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Configuration Guide - Virtualization

CloudEngine 8800, 7800, 6800, and 5800 V200R005C10

This document describes the configurations of virtualization, including stack and SVF.
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Stack Merging

Stack Merging

As shown in Figure 1-8, two stacks in the running state can merge into one stack. After two stacks merge, the master switches of the two stacks compete to be the master switch of the new stack. The two switches compare the following items in the listed order to elect the master switch (the election ends when a winning switch is found):
  • Stack priority: The switch with a higher stack priority becomes the master switch.

  • Software version: The switch running a later software version becomes the master switch.

  • Bridge MAC address: The switch with a smaller bridge MAC address becomes the master switch.

    During the delivery of a device, 16 MAC addresses are allocated to the device, among which the smallest MAC address becomes the bridge MAC address.

After the new master switch is elected, the member switches originally belonging to the same stack as this new master switch retain their roles and configurations, and their services are unaffected. Switches in the other stack restart and join the new stack as slave switches, and services on these switches are interrupted.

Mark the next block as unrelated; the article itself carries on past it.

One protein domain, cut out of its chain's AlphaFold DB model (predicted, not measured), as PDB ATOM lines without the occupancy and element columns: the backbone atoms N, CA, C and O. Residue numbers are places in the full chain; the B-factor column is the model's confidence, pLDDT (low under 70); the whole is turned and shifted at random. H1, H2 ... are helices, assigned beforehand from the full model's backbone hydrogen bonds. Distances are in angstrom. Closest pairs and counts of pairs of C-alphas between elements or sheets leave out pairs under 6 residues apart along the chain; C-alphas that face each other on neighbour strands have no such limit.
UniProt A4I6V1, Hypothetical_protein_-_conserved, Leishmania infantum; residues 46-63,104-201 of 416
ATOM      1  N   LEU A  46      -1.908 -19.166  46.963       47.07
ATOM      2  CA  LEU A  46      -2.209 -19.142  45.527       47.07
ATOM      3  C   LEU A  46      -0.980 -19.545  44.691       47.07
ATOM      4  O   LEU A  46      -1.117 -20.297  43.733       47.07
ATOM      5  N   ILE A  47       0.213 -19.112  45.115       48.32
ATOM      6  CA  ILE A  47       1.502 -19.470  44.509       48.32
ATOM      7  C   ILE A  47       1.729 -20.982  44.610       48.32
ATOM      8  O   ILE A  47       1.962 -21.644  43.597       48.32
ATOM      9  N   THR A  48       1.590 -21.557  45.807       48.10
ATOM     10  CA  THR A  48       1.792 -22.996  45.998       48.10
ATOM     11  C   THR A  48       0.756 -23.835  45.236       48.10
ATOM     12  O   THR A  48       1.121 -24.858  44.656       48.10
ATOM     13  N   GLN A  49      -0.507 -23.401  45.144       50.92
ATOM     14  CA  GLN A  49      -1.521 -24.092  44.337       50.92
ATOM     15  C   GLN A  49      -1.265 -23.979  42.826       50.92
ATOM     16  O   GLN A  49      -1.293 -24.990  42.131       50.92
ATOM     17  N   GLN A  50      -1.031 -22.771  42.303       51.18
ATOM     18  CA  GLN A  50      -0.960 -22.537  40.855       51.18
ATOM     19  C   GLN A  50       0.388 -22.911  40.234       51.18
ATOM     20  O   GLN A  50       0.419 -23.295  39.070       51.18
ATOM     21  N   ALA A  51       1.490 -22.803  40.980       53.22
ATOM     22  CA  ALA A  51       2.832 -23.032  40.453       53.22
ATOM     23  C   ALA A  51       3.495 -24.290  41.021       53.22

Figure 1-8 Two stacks merge
Stack merging occurs in either of the following situations:
  • A switch is configured with the stacking function and is connected to a running stack using a stack cable while the power is on.
  • A stack splits because a stack link or member switch fails. After the stack link or member switch recovers, the two stacks merge into one again.

The stack merging process is similar to the process when a new member switch joins a stack. For details, see Joining and Leaving a Stack. The master competition rules used in a stack merging process are the same as the master election rules used in a stack.

Updated: 2019-04-03

Document ID: EDOC1100075367

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